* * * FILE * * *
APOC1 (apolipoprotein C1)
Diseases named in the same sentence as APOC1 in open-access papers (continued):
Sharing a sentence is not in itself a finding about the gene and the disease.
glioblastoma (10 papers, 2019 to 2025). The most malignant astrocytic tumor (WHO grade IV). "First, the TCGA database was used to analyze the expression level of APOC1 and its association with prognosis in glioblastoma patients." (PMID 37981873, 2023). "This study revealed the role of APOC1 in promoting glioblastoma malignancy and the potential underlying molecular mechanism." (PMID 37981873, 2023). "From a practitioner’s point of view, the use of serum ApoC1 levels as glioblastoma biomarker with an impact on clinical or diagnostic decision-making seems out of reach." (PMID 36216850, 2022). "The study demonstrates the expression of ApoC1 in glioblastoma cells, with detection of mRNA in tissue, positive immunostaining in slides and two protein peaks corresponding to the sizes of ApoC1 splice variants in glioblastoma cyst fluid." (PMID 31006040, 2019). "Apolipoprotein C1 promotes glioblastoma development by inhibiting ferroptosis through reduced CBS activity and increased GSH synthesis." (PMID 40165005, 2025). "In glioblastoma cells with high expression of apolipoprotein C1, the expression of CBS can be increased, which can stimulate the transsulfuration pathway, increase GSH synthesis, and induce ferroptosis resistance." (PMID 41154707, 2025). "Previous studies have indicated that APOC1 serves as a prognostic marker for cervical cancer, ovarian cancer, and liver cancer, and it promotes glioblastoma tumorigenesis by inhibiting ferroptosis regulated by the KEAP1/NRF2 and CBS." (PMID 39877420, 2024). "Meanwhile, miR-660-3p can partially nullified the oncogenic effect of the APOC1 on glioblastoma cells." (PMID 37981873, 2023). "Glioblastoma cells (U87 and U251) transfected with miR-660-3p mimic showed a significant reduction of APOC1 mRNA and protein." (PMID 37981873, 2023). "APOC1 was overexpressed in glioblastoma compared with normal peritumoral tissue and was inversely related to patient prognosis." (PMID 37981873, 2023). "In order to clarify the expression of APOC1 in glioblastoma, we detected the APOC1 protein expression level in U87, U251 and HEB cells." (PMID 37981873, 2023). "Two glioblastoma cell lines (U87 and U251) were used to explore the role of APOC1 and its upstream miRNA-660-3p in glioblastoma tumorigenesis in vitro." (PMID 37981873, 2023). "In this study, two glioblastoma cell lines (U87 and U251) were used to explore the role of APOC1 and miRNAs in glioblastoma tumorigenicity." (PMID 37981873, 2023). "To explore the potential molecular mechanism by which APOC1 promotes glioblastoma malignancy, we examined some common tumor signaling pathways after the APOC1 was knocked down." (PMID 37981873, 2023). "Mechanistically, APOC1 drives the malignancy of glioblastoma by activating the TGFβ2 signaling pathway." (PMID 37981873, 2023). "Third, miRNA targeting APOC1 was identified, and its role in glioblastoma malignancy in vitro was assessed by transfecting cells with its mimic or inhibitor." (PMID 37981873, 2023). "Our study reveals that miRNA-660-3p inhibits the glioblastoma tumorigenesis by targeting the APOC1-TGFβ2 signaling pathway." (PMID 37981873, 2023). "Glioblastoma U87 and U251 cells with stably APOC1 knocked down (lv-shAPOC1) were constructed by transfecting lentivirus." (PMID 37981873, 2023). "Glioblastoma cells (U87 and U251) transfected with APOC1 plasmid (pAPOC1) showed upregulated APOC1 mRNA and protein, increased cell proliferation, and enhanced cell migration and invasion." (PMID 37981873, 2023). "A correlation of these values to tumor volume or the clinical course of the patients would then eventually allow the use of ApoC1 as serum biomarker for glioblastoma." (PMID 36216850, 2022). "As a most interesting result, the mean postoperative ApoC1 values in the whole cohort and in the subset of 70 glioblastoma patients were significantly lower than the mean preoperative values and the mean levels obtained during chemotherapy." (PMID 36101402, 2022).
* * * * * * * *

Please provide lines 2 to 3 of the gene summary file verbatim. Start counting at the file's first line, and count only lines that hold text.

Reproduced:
Diseases named in the same sentence as APOC1 in open-access papers (continued):
Sharing a sentence is not in itself a finding about the gene and the disease.